Here’s an old article and our operation has changed a little bit, but we still very much appreciate and use management-intensive grazing (MIG). All our pastures are subdivided into 20 acres or less paddocks with hi-tensile electric wire. With the focus on managing the grazing, our animals and soil benefit from good health.
Allen & Tauna Powell Named 2004 “Grasslanders of the Year”
A Linn County farm family was named “grasslanders” at the Missouri Forage and Grassland Council annual meeting at the Lake of the Ozarks in November, 2004.
Allen and Tauna Powell, Laclede, Mo., were named Grasslanders of the Year. The Powells operate a 3000-acre farm stocked with 800 cows that use management-intensive grazing systems. Though the majority of their calves are marketed through traditional commodity channels, the last couple years, they have been finishing calves on grass only and marketing the beef locally and on the Internet.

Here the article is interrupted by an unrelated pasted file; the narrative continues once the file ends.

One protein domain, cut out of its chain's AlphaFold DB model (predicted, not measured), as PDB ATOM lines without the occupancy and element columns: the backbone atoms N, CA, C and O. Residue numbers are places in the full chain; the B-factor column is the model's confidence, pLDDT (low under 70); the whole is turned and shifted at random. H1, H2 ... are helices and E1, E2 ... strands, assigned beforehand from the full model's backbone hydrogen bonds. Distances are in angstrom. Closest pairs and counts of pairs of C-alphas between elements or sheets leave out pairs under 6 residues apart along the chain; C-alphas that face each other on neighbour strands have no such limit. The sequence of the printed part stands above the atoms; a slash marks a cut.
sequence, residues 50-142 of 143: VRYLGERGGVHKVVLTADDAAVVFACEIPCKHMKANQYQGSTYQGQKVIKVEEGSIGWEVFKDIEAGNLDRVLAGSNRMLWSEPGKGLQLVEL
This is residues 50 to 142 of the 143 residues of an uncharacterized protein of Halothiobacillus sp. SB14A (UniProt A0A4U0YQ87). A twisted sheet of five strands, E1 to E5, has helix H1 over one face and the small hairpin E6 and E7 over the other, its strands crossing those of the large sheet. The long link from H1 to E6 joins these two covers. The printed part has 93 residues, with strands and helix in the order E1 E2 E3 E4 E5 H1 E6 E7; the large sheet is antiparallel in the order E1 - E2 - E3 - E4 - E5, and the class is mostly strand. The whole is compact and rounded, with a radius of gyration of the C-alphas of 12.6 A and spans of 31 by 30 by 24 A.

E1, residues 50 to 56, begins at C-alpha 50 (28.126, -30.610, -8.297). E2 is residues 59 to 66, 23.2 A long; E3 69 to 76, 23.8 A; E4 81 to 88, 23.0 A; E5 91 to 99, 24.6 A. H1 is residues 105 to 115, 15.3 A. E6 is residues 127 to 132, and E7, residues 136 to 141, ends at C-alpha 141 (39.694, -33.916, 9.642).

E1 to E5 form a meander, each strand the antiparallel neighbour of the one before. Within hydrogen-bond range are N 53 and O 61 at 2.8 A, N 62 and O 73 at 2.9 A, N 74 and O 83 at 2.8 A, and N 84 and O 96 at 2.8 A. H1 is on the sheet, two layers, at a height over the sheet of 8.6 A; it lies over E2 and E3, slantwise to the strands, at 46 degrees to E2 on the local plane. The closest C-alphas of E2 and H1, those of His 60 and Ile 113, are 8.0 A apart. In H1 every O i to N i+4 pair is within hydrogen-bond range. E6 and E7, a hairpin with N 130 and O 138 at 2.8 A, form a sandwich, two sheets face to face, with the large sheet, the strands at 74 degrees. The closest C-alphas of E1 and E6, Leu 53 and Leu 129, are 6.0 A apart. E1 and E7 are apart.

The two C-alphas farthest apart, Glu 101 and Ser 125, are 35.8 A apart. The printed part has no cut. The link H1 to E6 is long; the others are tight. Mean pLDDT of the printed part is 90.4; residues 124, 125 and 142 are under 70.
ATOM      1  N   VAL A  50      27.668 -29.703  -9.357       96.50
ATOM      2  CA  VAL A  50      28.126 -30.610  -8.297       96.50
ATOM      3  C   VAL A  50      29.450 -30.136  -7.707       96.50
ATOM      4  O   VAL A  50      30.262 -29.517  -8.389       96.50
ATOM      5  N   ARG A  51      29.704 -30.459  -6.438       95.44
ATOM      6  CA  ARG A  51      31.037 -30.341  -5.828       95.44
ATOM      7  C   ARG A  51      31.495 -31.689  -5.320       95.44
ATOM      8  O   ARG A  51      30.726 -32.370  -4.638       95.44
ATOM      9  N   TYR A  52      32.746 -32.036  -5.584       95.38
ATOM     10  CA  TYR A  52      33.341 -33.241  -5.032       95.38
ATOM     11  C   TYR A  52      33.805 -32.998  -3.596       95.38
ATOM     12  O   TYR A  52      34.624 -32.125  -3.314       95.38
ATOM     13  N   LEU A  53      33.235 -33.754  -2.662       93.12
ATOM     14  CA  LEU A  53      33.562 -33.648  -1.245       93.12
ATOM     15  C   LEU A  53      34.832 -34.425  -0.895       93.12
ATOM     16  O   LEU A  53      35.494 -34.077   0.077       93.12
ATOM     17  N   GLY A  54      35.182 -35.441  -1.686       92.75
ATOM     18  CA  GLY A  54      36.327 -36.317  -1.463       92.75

The Powells learned grass management techniques at grazing schools at the University of Missouri Forage Systems Research Center near Linneus, Mo.
They now serve on the advisory board for the research farm and have been instructors at the grazing schools.
The award was accepted by the family, which includes Jessica, 12; Dallas, 11; and Nathan, 8. The children are home schooled and attended the educational meetings at the MFGC conference after doing their regular homework.
Tauna said, “I thought raising pasture-finished beef was a crazy idea when I first heard it from Fred Martz (former superintendent of MU FSRC.) Now, 12 years later, we are doing it.”
MFGC is an educational association made up of graziers, educators, agency representatives and businesses. It provides support for state and regional grazing schools.
They have also initiated and support a grassland evaluation contest for high school students and travel scholarships for college students attending national meetings.
The Powells were nominated by Fred Martz, retired MU professor and grassland farmer at Columbia, Mo.
Management-intensive grazing improves production and health of pastures, increases livestock gains per acre, and reduces soil erosion. The system is based on dividing large pastures into smaller grazing paddocks. Livestock are moved every few days to give forage time to rest and regrow. Livestock always has fresh pasture to graze.
For more information about the Missouri Forage and Grasslands Council go to their web site athttp://agebb.missouri.edu/mfgc/